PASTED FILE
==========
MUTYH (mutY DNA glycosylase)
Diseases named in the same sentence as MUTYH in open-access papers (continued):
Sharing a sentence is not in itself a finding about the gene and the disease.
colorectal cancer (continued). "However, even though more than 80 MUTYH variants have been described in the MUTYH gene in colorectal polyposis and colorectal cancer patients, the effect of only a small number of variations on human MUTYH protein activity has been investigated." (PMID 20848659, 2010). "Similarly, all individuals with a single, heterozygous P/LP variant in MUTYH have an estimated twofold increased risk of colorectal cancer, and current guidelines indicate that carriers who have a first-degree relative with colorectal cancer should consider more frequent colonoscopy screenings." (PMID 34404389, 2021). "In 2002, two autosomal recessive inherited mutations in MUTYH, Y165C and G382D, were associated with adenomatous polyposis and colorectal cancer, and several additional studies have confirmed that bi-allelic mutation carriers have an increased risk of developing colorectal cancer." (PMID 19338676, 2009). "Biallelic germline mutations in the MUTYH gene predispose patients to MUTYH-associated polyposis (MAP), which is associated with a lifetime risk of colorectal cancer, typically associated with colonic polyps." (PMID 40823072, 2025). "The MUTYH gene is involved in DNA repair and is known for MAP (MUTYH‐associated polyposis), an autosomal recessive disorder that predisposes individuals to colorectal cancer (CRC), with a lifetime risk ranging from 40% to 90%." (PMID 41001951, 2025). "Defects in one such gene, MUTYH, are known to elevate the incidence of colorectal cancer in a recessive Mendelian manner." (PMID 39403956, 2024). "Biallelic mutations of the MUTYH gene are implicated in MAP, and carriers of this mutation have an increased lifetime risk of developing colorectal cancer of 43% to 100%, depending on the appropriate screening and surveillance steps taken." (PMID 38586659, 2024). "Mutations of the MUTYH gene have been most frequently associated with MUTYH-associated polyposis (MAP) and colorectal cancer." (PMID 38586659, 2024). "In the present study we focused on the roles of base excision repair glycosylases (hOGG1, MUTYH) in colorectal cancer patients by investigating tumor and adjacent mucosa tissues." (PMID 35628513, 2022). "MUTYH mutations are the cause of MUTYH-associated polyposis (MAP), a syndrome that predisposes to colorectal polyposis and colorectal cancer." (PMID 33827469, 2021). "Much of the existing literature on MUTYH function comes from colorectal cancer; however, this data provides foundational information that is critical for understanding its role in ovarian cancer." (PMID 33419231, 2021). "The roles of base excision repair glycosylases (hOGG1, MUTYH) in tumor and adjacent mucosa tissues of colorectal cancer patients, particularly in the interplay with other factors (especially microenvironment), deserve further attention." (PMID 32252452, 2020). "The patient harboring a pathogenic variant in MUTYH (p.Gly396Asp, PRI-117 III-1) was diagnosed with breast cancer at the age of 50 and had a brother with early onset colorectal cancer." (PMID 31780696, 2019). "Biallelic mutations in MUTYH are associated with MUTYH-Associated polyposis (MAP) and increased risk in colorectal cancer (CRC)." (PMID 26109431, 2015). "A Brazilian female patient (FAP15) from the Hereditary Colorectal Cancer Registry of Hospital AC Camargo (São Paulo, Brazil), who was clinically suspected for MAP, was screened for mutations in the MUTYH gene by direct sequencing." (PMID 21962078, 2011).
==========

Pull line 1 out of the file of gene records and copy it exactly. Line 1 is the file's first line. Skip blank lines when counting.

MUTYH (mutY DNA glycosylase)